Independence Bowl Notebook

SHREVEPORT, La. - Monday night was really the last late night on the town for the Cowboys during their stay in Shreveport, except for the players staying over following the PetroSun Independence Bowl game on Thursday. Many players cut it close at The Louisiana Boardwalk and the entertainment district before heading back to find Mike Gundy in the hallway personally checking the 1 a.m. curfew.

Most of the late nighters opted for the extra hour of sleep Tuesday morning while close to 20 players left the hotel at 7 a.m. for the Independence Bowl FCA Breakfast. The FCA does a breakfast for both teams and area high school athletes and sponsors at every one of the 32 bowl sites. The Independence Bowl has had an FCA event in 30 of the 31 years they've had a game. This year's breakfast had some highlights.

The Cowboy contingent was headed by defensive line coach Nelson Barnes and defensive ends Victor DeGrate and Darnell Smith, and quarterback Zac Robinson. All four did an excellent job of speaking to the audience including Darnell Smith, whose father is a Baptist preacher. The host on stage told Darnell after he presented his message that he certainly learned well and knew how to preach.

Former Dallas Cowboy and NFL Hall of Fame offensive tackle Rayfield Wright is the President of PetroSun, the title sponsor of the Independence Bowl. Wright was the featured speaker for the breakfast and had the crowd riveted with stories from his life and football career including his first start as a Dallas Cowboy.

"Coach (Tom) Landry told me I was starting on Sunday," started Wright. "We were playing the Los Angeles Rams in the Coliseum and that meant going against the Fearsome Foursome, the Rams great defensive line and for me going against the meanest of the four, they called him the Deacon, David Deacon Jones.

"The first play Jones was talking to me asking me if my momma knew I was out there and I missed the snap count," continued Wright. "As I came out of my snap he used a move that is no longer legal, a head slap and knocked me to the ground. When the play was over he stood over me and said, 'Welcome to the NFL, rookie.' I told him that first, he didn't know my momma and second, he couldn't talk about her.

"He never got away from me the rest of the day," finished Wright. "The Cowboys won and I ended up being the player of the game. You have to conquer your fears if you are going to be a successful Christian and a successful football player."

Wright, by the way, still looks like he could play. He talked of being impressed by the players present from both groups and especially Darnell Smith.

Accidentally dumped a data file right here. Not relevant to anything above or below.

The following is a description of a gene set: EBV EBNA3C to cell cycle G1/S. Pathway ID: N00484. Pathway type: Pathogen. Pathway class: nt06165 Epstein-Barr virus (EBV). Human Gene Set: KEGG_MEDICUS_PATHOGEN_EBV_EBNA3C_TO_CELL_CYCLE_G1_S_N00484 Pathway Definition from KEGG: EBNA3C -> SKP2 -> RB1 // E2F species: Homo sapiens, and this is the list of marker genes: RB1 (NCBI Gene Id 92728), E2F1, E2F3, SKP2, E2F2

The Cowboys were at the stadium by 10:15 a.m. and took their official bowl game team picture and then went through a two hour practice in helmets and sweats. The practice emphasized special teams and a complete run through the game plan on offense and a complete look for the defense at what is expected from Alabama.

"I've been very impressed with our players," said offensive coordinator Larry Fedora. "They have come down here with a purpose and have treated it just like every other game this season. When they have been off the field they understand that we can have a good time, but when it comes to football they have been able to do that."

"We've prepared for two different offenses, one a rushing offense and the other a passing offense," said defensive coordinator Vance Bedford. "I think our guys will be ready because they have come down here with a purpose. They have worked hard and we can tell they want to win the game."

"They've (special teams players) done a great job," said assistant head coach and special teams coordinator Joe DeForest. "They finished off the year number one in the Big 12 overall in special teams. They take a lot of pride in that and I think they know we can have an advantage in the game because of our special teams."

For most of the players the afternoon was free unless they opted to be a part of the group of players that visited the children's ward at a Shreveport hospital. Sixty players signed up and volunteered to spend the time to make others feel better than have the time to themselves.

Tuesday night was their last free night before the game. Players were on their own for dinner and had free time until the 11 p.m. curfew.

The group of 105 players will split Wednesday with the 69 members of the travel squad having a walk through at the stadium, meetings, team dinner, a movie, and a 10 p.m. curfew.

Game time for the PetroSun Independence Bowl is 3:30 p.m. on Thursday with the game being carried by ESPN in high definition and on radio by the Cowboy Network.

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